If you are making a meatloaf, put the mixture into a loaf pan and bake at 350 for 25-30 minutes.  It will shrink as the fat cooks out.  Drain off the fat.  You can serve immediately, or cool it and wrap it to freeze.  I love to freeze it and then I have a quick meal.  Simply thaw in the microwave and serve.  Instant potatoes work well as a side dish when you are crunched for time.

If you are using this mixture for hamburgers, scoop up the mixture using an ice cream scoop, to make uniform patties.  I put the patties on a baking sheet and flash freeze them.  When they are firm, I bag them up, then pull them out when I need them.  Cook as you would frozen burgers.

I like making this mixture when I have 3-5 lbs. of hamburger to deal with.  I can prep a lot of meals at once with meatballs, meatloaf and hamburger patties, ready to go in my freezer.

Monday, January 23, 2012

Resolutions Resolved

January is about gone, and it's been a pretty mild one at that, as far as the weather has been in these parts.  Have you stuck to the resolutions made three weeks ago?  Many of you may have resolved to lose weight, stick to a budget or get organized.  We can probably all do better in these areas of our lives.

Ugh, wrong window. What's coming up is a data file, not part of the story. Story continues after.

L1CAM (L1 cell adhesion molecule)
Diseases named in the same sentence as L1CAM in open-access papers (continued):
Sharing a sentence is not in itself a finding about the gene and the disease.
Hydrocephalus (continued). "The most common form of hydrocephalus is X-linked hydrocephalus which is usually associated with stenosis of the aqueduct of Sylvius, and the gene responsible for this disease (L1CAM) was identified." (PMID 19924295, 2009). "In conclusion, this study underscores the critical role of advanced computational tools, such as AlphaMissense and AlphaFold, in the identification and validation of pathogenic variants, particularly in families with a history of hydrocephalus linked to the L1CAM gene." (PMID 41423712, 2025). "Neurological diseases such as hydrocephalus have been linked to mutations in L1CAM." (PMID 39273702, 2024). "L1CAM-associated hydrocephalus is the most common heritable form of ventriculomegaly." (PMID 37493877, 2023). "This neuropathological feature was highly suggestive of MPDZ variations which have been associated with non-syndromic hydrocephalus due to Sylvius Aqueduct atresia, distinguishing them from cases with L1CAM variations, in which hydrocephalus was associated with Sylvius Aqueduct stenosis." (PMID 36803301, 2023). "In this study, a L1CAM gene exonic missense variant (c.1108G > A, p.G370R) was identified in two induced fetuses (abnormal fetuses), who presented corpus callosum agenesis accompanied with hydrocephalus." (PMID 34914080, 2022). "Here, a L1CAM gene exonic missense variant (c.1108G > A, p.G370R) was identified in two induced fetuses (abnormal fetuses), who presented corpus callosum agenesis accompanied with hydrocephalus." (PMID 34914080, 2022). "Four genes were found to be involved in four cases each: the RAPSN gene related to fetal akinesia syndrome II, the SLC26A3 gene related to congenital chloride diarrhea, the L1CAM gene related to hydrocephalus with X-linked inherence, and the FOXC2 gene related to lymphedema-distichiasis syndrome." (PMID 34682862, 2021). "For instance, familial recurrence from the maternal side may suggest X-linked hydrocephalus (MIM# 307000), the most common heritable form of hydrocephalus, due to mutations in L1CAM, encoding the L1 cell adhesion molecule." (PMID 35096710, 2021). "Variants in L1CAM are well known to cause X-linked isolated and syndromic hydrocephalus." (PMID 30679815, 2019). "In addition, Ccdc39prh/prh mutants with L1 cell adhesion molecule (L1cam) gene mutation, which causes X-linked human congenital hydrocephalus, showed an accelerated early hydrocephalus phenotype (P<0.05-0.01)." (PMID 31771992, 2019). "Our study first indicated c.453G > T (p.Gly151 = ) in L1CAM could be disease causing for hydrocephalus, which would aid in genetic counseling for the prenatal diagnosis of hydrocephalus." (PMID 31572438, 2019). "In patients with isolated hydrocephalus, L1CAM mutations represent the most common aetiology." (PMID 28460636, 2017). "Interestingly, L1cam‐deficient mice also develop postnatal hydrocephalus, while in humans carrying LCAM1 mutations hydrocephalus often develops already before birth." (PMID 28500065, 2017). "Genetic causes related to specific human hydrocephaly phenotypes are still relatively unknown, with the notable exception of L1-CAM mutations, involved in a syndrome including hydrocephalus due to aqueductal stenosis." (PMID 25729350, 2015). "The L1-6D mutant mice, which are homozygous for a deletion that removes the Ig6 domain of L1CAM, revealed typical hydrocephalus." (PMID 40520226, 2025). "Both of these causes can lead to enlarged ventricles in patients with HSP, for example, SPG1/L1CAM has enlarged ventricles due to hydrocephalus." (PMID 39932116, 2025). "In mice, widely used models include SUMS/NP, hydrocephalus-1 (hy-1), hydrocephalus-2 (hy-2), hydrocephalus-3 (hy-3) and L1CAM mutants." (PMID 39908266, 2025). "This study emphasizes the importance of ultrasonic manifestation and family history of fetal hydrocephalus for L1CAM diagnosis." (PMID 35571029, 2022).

Here are some of my tips for losing weight.  Check back next week for tips on sticking to a budget.

Lose Weight:
I may not be a weight-loss expert, but I have been on the gain weight/lose weight roller coaster for the last 11 years with having 6 kids.  I'm happy to say that so far I've been pretty successful at losing the baby weight each time.  Fortunately, I haven't had any problems that would make it harder for me to lose the weight.  Here are some tips that have worked for me during this time of my life: